Atypical Serological Profiles in Hepatitis B Infections: Investigation of S Gene Mutations in Cases with Concurrently Positive for HBsAg and Anti-HBs

Creative Commons License


MIKROBIYOLOJI BULTENI, vol.50, no.4, pp.535-543, 2016 (SCI-Expanded) identifier identifier identifier

  • Publication Type: Article / Article
  • Volume: 50 Issue: 4
  • Publication Date: 2016
  • Doi Number: 10.5578/mb.32197
  • Journal Indexes: Science Citation Index Expanded (SCI-EXPANDED), Scopus, TR DİZİN (ULAKBİM)
  • Page Numbers: pp.535-543
  • Kocaeli University Affiliated: Yes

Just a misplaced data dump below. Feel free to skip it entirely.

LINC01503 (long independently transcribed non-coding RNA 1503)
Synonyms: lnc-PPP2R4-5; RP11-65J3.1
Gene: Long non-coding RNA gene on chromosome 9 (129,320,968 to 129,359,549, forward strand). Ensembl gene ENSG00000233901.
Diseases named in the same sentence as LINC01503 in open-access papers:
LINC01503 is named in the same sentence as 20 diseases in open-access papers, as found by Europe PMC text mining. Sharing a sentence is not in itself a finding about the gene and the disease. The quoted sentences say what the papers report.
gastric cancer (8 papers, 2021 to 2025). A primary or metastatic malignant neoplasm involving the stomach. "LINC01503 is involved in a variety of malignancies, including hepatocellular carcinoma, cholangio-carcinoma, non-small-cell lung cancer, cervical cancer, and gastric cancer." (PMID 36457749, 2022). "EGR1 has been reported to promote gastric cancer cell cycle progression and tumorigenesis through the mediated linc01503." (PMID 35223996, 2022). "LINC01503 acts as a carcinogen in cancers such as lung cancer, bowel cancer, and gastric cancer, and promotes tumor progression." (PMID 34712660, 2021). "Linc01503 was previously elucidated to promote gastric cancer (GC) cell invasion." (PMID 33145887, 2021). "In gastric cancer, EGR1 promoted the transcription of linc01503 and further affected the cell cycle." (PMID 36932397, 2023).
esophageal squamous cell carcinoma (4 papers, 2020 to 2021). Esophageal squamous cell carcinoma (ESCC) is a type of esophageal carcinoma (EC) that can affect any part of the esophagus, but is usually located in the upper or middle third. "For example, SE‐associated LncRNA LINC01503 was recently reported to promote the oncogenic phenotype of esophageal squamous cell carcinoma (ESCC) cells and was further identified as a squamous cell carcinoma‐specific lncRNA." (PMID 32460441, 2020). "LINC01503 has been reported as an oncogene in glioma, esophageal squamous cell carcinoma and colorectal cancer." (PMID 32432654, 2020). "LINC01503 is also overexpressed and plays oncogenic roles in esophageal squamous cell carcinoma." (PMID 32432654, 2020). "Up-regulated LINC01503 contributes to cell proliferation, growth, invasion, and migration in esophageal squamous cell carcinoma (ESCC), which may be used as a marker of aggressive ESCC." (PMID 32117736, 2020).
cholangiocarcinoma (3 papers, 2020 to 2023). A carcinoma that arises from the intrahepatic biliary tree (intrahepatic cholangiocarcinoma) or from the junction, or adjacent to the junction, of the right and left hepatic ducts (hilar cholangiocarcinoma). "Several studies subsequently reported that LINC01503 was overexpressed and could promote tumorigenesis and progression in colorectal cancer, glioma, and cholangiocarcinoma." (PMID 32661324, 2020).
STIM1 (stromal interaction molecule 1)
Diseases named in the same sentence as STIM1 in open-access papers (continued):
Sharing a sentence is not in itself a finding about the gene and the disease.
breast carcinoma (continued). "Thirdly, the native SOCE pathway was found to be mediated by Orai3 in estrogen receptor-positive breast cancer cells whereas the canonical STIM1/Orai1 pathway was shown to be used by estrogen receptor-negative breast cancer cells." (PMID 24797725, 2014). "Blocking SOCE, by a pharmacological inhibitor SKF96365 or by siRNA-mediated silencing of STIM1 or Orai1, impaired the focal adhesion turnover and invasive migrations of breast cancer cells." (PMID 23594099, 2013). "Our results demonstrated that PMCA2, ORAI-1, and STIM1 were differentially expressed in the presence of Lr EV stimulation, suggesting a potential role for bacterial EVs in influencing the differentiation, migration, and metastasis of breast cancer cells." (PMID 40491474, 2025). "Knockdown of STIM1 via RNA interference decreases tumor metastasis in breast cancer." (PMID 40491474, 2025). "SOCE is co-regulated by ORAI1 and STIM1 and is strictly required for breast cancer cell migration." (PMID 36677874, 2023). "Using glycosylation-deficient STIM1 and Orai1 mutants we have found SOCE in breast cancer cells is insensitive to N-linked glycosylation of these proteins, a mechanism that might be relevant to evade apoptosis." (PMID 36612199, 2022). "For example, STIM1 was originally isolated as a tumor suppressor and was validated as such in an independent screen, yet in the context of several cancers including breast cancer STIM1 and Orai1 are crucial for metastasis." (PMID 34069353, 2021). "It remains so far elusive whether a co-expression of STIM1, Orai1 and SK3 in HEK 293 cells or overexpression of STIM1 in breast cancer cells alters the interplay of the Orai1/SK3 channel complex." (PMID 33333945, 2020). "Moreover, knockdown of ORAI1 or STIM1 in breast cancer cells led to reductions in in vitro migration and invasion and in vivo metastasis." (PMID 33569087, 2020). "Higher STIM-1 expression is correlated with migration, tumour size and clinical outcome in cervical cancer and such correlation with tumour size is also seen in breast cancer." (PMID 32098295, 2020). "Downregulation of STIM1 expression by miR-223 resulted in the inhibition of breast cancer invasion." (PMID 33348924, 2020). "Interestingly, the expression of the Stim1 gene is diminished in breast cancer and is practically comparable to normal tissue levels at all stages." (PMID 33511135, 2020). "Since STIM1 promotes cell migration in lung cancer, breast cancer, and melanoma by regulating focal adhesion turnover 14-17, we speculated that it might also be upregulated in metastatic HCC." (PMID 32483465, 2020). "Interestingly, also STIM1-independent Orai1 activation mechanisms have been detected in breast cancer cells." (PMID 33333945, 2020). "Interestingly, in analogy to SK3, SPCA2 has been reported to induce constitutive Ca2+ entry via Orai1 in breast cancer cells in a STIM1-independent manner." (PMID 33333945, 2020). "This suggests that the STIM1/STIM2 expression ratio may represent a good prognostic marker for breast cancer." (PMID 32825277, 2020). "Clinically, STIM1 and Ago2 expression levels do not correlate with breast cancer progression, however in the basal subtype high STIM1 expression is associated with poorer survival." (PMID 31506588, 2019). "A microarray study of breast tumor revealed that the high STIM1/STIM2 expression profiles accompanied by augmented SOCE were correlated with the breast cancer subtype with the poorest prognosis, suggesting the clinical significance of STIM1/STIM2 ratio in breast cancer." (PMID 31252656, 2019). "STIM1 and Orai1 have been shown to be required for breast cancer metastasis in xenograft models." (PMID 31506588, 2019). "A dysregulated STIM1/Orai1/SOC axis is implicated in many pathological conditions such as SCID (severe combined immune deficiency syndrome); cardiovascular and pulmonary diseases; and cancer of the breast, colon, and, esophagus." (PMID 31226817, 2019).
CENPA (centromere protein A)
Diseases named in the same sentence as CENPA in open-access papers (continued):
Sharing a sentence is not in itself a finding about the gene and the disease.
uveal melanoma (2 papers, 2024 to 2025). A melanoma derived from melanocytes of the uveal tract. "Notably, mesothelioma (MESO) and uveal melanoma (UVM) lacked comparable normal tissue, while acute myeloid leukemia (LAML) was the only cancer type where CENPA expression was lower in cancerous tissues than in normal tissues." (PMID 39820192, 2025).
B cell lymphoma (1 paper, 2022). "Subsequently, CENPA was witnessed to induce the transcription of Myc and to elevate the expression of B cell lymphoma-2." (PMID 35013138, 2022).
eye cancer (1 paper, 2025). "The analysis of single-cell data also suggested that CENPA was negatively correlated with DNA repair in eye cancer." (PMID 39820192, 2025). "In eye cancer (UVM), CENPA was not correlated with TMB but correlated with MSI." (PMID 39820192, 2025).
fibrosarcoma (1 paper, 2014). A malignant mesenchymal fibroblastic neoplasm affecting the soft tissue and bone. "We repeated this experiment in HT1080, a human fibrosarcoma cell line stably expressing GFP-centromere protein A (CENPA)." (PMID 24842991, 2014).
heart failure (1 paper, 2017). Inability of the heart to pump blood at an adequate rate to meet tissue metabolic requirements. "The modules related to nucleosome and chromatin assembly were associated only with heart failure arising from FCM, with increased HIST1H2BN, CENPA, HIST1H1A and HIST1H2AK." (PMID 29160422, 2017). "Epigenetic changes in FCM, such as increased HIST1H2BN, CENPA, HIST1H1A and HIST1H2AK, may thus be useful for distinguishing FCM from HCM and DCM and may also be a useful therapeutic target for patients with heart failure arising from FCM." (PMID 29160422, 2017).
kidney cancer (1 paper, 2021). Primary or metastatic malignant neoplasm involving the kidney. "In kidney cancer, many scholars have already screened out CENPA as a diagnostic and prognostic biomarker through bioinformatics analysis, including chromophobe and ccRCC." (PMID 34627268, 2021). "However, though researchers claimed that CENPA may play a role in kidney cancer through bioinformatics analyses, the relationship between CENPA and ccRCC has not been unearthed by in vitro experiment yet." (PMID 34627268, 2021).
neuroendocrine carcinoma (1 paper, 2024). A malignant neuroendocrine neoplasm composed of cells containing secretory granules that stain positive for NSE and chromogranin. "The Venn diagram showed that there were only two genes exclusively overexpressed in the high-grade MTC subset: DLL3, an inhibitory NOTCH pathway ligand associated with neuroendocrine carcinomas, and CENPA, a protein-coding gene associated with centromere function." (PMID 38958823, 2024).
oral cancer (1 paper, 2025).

Hepatitis B virus (HBV) causes different clinical manifestations, ranging from asymptomatic carriage to fulminant or chronic hepatitis. Serological tests are widely used for the diagnosis of HBV infections to detect viral markers. However, facing with atypical serological profiles in some patients leads to problems in interpreting of the results and management of the patients. The aims of this study were to investigate the atypical serologic profiles seen in patients screened for HBV infection and the S gene mutations in patients with concurrent positivity of HBsAg and anti-HBs. A total of 592 sera from patients (332 male, 260 female; age range: 13-84 years, mean age: 43.9 years) prediagnosed as HBV infection between January to September 2013, and screened for HBV markers (HBsAg, anti-HBs, HBeAg, anti-HBe, anti-HBc- IgM, anti-HBc-total and HBV-DNA) were included in the study. Of those samples 364 were screened only for HBsAg and anti-HBs markers. S gene mutations were investigated by direct sequencing method in sera which were concurrent positive for HBsAg and anti-HBs. In our study, 5.2% (31/592) of the sera yielded atypical serologic profiles. Of these 13 cases were concurrently positive for HBsAg and anti-HBs; nine were HBeAg positive, anti-HBe and HBV-DNA negative; eight were HBeAg, anti-HBe and HBV-DNA positive; and one was HBsAg and anti-HBs negative, anti-HBe and HBV-DNA positive. The rate of concurrent positivity of HBsAg and anti-HBs was 3.6% (13/364), while 76.9% (10/13) of those cases were also positive for HBV-DNA. DNA sequencing was performed for seven out of 10 samples which were positive for HBsAg, anti-HBs and HBV-DNA, however three samples were not used because of the low amounts. Sequence analysis of seven samples showed S gene mutations in two samples, one was sS143L with sS193L, a HBV vaccine escape mutation, and the other was sP120R, a HBV immune escape mutation. Of the patients 2.7% (10/364) was negative for both HBsAg and anti-HBs; in which nine were HBV-DNA negative and anti-HBe positive, while one was positive for both HBV-DNA and anti-HBe. The rate of concurrent positivity of HBeAg and anti-HBe was found as 1.4% (8/592), and all of these samples were HBV-DNA positive. No single positivity for HBsAg, anti-HBc, anti-HBs or HBV-DNA was not detected in any of the patients. In conclusion, HBsAg and anti-HBs concurrent positivity was the most frequently detected atypical profile in our study (3.6%), and in some (2/7) of these patients S gene mutations were determined.